What does it mean to be from somewhere? If most people in the United States are "from some place else" what is an American homeland? In answering these questions, the contributors to Homelands: A Geography of Culture and Place across America offer a geographical vision of territory and the formation of discrete communities in the U.S. today. Homelands discusses groups such as the Yankees in New England, Old Order Amish in Ohio, African Americans in the plantation South, Navajos in the Southwest, Russians in California, and several other peoples and places.
Homelands explores the connection of people and place by showing how aspects of several different North American groups found their niche and created a homeland. A collection of fifteen essays, Homelands is an innovative look at geographical concepts in community settings. It is also an exploration of the academic work taking place about homelands and their people, of how factors such as culture, settlement, and cartographic concepts come together in American sociology. There is much not only to study but also to celebrate about American homelands. As the editors state, "Underlying today's pluralistic society are homelands—large and small, strong and weak—that endure in some way. The mosaic of homelands to which people bonded in greater or lesser degrees, affirms in a holistic way America's diversity, its pluralistic society."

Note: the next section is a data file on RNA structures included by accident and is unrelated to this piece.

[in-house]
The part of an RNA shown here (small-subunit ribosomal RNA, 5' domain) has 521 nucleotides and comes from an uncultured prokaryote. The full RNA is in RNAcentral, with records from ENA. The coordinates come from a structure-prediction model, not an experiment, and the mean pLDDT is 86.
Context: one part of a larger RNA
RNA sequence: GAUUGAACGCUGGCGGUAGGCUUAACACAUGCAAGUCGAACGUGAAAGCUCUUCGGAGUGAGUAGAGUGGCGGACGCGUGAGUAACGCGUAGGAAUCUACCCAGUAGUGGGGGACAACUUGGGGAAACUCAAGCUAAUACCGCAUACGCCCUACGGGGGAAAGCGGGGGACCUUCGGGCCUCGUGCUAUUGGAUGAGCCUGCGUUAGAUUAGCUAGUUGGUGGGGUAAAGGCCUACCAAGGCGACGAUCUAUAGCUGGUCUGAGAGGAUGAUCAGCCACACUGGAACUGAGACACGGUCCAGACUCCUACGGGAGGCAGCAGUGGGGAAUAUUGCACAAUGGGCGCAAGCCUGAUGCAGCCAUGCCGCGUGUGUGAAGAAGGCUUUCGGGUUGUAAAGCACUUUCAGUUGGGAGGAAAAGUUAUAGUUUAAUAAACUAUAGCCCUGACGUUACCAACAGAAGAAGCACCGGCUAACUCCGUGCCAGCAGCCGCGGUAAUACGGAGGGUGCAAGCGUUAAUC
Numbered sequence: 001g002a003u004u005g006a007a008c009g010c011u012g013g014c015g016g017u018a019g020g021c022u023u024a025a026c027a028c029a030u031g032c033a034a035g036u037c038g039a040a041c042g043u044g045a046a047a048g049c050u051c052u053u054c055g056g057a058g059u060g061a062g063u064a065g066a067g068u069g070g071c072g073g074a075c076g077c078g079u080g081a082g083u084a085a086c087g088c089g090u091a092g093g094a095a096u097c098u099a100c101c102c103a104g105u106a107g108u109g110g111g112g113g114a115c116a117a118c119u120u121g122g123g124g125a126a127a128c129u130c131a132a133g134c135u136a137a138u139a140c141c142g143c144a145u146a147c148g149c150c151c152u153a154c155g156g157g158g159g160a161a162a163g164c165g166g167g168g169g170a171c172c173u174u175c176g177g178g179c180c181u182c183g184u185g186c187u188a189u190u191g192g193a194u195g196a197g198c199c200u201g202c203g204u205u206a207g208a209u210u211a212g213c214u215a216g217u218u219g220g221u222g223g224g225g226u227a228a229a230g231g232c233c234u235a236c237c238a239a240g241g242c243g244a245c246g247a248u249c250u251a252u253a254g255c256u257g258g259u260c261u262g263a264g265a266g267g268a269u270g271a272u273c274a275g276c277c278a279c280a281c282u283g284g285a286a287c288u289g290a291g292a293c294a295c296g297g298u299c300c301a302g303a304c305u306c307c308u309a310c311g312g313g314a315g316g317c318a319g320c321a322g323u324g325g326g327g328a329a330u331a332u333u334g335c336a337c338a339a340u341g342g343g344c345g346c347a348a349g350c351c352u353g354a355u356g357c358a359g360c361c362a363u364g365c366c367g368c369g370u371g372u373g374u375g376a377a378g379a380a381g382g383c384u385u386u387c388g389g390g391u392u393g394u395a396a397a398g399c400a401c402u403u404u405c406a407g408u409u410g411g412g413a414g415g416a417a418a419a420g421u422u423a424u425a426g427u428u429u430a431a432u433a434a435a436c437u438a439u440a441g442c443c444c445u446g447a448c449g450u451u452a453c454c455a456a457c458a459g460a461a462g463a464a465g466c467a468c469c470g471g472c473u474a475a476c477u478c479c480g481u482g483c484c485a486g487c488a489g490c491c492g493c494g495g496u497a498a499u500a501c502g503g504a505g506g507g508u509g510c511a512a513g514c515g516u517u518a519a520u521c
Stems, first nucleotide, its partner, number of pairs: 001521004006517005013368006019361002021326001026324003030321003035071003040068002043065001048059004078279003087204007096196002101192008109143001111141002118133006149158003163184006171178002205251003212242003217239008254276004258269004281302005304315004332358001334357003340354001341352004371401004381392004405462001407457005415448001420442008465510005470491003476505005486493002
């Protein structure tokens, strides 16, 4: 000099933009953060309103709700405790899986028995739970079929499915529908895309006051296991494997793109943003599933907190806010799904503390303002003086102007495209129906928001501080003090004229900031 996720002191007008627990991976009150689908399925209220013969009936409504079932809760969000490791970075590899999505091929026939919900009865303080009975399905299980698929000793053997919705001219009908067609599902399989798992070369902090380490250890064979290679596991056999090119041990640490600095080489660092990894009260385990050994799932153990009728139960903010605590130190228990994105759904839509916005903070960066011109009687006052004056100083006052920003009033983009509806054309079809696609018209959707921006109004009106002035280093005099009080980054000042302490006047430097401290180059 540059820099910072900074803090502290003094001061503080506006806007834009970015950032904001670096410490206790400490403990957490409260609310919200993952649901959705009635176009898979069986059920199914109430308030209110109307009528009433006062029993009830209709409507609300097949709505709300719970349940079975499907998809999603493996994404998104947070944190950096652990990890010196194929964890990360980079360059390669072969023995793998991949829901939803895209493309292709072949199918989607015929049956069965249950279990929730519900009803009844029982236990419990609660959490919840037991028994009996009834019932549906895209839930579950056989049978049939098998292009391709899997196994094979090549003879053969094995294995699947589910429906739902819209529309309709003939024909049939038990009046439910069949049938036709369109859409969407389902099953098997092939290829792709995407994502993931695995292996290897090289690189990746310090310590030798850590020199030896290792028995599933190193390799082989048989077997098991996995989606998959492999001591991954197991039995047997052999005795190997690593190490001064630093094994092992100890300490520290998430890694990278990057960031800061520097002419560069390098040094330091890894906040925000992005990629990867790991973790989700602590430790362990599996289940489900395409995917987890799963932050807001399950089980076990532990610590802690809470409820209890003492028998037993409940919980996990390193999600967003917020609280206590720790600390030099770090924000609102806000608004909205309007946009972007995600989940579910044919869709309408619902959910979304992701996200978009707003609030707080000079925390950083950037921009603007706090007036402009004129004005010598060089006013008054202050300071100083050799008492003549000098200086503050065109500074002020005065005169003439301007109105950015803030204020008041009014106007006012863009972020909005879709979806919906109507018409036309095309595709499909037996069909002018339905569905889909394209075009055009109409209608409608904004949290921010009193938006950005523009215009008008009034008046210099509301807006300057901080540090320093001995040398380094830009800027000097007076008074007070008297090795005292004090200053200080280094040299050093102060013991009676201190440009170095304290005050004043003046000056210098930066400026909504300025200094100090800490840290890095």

The authors depict the cultural effects of immigrant settlement. The conviction that people need to participate in the life of the homeland to achieve their own self realization, within the traditions and comforts of that community. Homelands gives us a new map of the United States, a map drawn with people's lives and the land that is their home.